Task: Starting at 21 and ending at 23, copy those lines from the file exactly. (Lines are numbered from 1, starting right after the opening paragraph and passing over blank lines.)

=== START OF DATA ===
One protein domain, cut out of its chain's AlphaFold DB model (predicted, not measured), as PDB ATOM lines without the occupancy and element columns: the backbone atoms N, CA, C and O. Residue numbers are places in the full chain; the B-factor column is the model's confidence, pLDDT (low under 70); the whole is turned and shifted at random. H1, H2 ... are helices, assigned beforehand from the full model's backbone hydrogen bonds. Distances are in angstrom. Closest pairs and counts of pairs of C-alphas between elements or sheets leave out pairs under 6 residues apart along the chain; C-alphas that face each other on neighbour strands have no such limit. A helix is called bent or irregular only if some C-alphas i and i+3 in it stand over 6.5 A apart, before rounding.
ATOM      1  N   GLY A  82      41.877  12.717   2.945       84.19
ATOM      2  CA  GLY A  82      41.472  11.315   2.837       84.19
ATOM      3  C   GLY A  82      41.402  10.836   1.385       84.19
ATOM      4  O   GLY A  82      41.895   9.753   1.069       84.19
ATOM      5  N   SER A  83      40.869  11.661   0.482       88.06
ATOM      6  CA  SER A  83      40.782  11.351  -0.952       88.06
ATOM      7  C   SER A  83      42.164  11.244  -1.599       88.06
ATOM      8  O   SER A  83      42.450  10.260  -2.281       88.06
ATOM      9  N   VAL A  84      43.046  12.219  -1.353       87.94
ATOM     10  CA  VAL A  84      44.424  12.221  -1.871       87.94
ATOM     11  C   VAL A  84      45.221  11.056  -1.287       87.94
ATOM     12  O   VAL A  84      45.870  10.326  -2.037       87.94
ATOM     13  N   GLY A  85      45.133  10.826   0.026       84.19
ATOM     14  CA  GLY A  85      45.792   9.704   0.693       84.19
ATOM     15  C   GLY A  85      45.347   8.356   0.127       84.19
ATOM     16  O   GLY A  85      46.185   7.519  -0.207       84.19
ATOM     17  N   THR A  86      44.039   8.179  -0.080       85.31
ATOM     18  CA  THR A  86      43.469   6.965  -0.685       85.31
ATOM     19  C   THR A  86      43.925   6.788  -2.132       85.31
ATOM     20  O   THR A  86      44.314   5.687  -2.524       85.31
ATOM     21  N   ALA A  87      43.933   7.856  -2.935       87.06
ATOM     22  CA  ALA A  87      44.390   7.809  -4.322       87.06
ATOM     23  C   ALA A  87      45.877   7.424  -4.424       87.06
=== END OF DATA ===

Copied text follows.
ATOM     21  N   ALA A  87      43.933   7.856  -2.935       87.06
ATOM     22  CA  ALA A  87      44.390   7.809  -4.322       87.06
ATOM     23  C   ALA A  87      45.877   7.424  -4.424       87.06